Shelter, Housing and Utilities

Produced by an AmeriCorps Project of Western Massachusetts Legal Services updated and revised Massachusetts Law Reform Institute
Last Updated October, 2009

Transition to Independent Living Program and Transition to Home Programs

These programs pay one-time rental, utility, and/or relocation expenses for
survivors of domestic violence who are trying to live apart from their abusers. You
may be able to get money to cover back rent, security deposit and first month"s rent,
and/or back utility bills. The money comes from the Department of Social Services
(DSS), but you get the money by applying to certain domestic violence and housing
organizations around the state. For a list of organizations where you can apply, see
Appendix X.

Emergency Assistance

The
Emergency Assistance (EA) Program
gives homeless families with children under 21
and pregnant women emergency shelter. You can apply for shelter with a DHCD worker at any DTA office. There are DHCD workers at most DTA offices. If the DTA office near you does not have a DHCD worker, the office will connect you to a DHCD worker by phone.

See Applying to DTA for information about applying for Emergency Assistance. See
Appealing denials for information about what to do if you apply and DTA tells you
that you cannot get benefits.

Residential Assistance for Families in Transition (RAFT)

RAFT
helps with housing costs for people who are homeless or about to become homeless. To
get RAFT, you must have a low income. You also must have children living with you or
have a disability. RAFT can help with back- rent, utilities, security deposit, and
first month's rent. The most you can get from the program is $3,000. You can
apply for RAFT funds at your regional Housing Consumer Education
Center
.

Fuel Assistance

Fuel Assistance
is a program that pays part of your heating costs each winter. You may be able to get
help paying for fuel even if your heat is included in your rent. You can apply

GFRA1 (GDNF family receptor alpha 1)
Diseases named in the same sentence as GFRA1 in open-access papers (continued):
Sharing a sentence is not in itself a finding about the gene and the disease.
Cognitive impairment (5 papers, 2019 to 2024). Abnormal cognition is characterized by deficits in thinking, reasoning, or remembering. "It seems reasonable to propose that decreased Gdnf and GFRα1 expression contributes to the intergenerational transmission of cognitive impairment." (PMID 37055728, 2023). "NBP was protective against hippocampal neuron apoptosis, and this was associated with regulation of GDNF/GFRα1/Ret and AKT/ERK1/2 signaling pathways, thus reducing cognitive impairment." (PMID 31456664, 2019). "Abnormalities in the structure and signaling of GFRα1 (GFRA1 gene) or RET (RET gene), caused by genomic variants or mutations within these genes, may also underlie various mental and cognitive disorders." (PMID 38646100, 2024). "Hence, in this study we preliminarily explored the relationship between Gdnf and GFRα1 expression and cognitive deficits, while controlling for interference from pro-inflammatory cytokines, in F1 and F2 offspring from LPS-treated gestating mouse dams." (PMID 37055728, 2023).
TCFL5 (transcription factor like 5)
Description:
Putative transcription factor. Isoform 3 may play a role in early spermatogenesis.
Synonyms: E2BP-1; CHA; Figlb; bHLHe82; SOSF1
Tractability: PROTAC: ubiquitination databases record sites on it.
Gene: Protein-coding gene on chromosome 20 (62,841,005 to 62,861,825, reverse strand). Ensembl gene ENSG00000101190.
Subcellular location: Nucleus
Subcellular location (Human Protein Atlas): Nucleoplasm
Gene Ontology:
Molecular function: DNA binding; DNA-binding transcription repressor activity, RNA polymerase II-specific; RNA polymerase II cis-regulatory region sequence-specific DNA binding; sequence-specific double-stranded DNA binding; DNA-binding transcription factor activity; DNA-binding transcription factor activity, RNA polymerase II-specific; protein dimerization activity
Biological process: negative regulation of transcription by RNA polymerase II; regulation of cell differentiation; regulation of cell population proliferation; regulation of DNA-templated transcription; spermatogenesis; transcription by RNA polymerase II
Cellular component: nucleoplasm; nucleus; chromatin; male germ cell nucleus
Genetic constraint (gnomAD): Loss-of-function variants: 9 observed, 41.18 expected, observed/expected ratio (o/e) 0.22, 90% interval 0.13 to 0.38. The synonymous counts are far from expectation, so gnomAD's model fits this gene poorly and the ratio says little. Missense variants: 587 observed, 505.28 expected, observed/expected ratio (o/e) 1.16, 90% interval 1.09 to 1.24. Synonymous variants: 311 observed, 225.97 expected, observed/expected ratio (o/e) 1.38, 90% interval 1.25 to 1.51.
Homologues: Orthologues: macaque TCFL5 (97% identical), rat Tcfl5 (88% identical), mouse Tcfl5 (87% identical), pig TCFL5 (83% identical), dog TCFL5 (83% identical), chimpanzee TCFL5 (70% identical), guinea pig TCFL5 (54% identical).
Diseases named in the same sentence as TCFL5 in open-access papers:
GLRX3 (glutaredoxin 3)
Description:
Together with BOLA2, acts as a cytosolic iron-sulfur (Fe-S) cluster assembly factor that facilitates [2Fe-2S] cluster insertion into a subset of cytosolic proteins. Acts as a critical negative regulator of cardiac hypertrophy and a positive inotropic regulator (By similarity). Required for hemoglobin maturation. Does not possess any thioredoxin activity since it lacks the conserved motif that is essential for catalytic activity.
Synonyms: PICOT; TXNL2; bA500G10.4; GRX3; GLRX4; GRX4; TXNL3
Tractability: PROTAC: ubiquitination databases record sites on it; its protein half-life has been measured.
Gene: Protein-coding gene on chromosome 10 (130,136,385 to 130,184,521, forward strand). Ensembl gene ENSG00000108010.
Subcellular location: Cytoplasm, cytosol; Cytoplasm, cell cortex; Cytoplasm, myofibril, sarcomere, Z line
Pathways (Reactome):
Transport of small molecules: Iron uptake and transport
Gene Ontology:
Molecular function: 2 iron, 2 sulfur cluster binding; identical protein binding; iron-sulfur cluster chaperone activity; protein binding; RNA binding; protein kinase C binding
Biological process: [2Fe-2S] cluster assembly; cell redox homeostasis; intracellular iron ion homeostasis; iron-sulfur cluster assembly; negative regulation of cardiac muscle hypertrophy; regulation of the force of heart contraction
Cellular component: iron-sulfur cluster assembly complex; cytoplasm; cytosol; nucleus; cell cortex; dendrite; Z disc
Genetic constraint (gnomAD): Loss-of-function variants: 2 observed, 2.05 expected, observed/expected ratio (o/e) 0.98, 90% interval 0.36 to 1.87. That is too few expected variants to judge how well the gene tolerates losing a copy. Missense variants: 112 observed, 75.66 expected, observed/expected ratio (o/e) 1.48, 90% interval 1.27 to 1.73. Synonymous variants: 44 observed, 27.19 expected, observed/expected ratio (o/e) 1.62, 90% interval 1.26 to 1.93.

for Fuel Assistance at your local Community Action Program.

Utility Discounts and Protections from Shut-off

All of the large utility companies have discounts
for people with low-incomes. You can apply for these discounts by contacting your
electricity, gas, and local phone service companies. There are also state laws that
protect low-income people from utility shut-offs in certain situations. See the Help with Utilities for Survivors of Domestic Violence for more information about these
"protections."

Public Housing and Rental Vouchers

Most towns have public housing and rental vouchers for people with low incomes.
Unfortunately, the waiting lists are long. Battered women, especially if they are
homeless because of abuse, sometimes get a higher priority and can get in quickly.
Look at the
Department of Housing and Community Development's
web page to find the
housing authorities in Massachusetts, or check the Community Service Guide in the
first few pages of your phone book. Look at
Help with Rent for Survivors of Domestic Violence
if you are worried about being
evicted because you can't pay rent.

Private Programs

Some towns have private funds to help people in their towns who have a low income.
Ask at your local churches or town hall. You may be able to get some help from the
Red Cross or the Salvation Army. The Massachusetts Division of Energy Resources has a consumer tip sheet with
contact information for some of these organizations.

Who to call for help

Ask a Law Librarian

If it's
Monday-Friday
between
9am and 4pm